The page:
The CDC concluded as a result of this study that it was indeed feasible to successfully design and conduct a larger surveillance involving 300 hospitals in the U.S. The total cost was estimated to be $15,000,000. In February, 1990, agreement to pursue funding for this study was achieved among the participating groups. However, objections were raised by some individuals about the lack of the study’s innovation, its great expense, and its failure to adequately address important methodologic questions such as patient case mix. Also, the U.S. government recently established an agency with the objectives of setting practice standards and collecting outcome data. It is now unlikely that the larger scale study will be conducted as originally planned. Efforts are underway to modify the study objectives and methods so that some national surveillance mechanism, acceptable to all parties can be established. Dr. Pierce also noted that the joint Committee on Accreditation of Hospitals Organizations (JCAHO) is currently entering the second phase of pilot studies to establish a surveillance mechanism for anesthesia quality in U.S. hospitals. It will be collecting data on eight different outcome indicators including death, MI, and re-intubation in the recovery room. These and other efforts represent the interest in the U.S. of establishing some form of quality and outcome measures in anesthesia although substantial obstacles remain in the way of doing that. Nevertheless, Dr. Pierce believes that some mechanism surely will be established.
Dr. Zeitlin then reported on some methodologic aspects of the American Society of Anesthesiologists-sponsored study on anesthesia malpractice claims (closed claim study). Dr. Zeitlin noted that he was representing Dr. Fred Cheney, Dr. Richard Ward and Dr. Robert Caplan, who constitute the committee conducting this study under the auspices of the American Society of Anesthesiologists Committee on Professional Liability. Concentrating on the issue of inter-rater reliability, Dr. Zeitlin first noted that past studies of closed claim did not assess judgments about the anesthesia in relationship to the outcome. Contrary to this, the closed claims study required that reviewers of data describe exactly how they made their judgments about who was responsible for the event. In particular, they describe for every case a possible or probable mechanism by which the injury occurred. They also judged whether the standard of care was equal to, below, or above that which would be given by a prudent anesthesiologist in the U.S. In the precursor to this study by Dr. David Davis, only the standard of care in the local community was used as a basis for judgement.
In an earlier paper arising from the closed claims study, it was shown that patients were given a payment for injury in 40 percent of cases in which the care had been judged satisfactory by the closed claims reviewers. This suggests that the American legal system results in compensation often even in cases where the physician did everything reasonable to prevent an adverse outcome.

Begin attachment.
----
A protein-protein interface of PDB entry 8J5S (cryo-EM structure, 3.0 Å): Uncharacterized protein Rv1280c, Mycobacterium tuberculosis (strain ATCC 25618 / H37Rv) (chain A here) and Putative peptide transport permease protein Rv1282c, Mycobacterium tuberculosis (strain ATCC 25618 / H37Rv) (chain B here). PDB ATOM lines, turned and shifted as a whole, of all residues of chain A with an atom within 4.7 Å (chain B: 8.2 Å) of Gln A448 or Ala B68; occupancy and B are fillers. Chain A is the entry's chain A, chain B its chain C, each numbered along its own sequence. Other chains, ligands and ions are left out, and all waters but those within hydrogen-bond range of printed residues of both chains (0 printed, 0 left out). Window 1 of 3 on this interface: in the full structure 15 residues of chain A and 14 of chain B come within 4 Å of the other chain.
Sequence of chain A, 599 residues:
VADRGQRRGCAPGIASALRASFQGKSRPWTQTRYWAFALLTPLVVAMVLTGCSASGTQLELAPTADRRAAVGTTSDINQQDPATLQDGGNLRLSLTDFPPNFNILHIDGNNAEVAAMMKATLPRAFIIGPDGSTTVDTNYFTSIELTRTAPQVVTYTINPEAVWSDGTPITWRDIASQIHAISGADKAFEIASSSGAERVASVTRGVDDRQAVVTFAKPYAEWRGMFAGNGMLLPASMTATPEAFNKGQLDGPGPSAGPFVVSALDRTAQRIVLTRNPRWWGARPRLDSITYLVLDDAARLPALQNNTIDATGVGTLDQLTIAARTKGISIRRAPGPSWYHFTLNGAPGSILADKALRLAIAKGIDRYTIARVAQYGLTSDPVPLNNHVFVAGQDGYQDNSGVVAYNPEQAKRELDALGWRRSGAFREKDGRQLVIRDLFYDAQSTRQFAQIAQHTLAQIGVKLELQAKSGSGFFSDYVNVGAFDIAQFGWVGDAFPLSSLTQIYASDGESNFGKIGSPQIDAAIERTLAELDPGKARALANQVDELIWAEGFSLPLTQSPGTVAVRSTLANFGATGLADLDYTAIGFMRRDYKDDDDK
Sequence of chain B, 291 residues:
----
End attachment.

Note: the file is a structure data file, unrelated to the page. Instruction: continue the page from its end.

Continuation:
Critical to establishing its credibility, the closed claim study carefully assessed the ability of reviewers to come to similar conclusions about the appropriateness of care, the presence of human error and the potential for prevention of the event. Using 48 cases and 42 reviewers, it was found that reviewers reach a more than reasonable degree of agreement, where agreement is defined as by at least 75 percent of reviewers of each case. Thus, it has been shown that a group of peers is an effective way to judge important issues related to adverse anesthesia outcomes after the fact using retrospectively collected data. Dr. Cooper noted the importance of conducting such validity assessments whenever judgments of culpability are made.
Australian AIMS: Update
Dr. Runciman reported on the two experiences in the AIMS study. He reminded that they consider an incident to be any event during anesthesia that could have caused harm to the patient. There are now 70 hospitals and 5,500 anesthesiologists participating, representing an estimated one half million anesthetics annually. Over 1,000 reports have now been reviewed and analysis of some issue conducted. For instance, he noted that approximately 25 percent of incidents occurred during induction and 50 percent during the maintenance phase of anesthesia. Over 50 percent of incidents in this study involve some interaction with equipment. They have focused in particular on the involvement of monitors in detection of incidents. Pulse oximetry, capnometry, and ECG monitors each played a role in approximately 80 of the incidents. Of all incidents, 156 involved some major physiologic change, 42 some morbidity and 21 ended in death.
Of particular interest has been the fact that endobronchial intubations are the most frequent cause of desaturation events intraoperatively. As an example of how AIMS should be used, Dr. Runciman expects that some data should change the algorithm by which people react to desaturation. Surprisingly, there are still numerous incidents of disconnection and hypoxic mixtures occurring which are detected by oximetry He noted that many anecdotes of dose calls are still never reported in the literature.
There are still many breathing circuit incidents occurring among which tracheal tube problems are the most frequent (107 in this set of data). Confirming earlier suggestions, disconnections in particular are frequently not detected by pressure based alarms.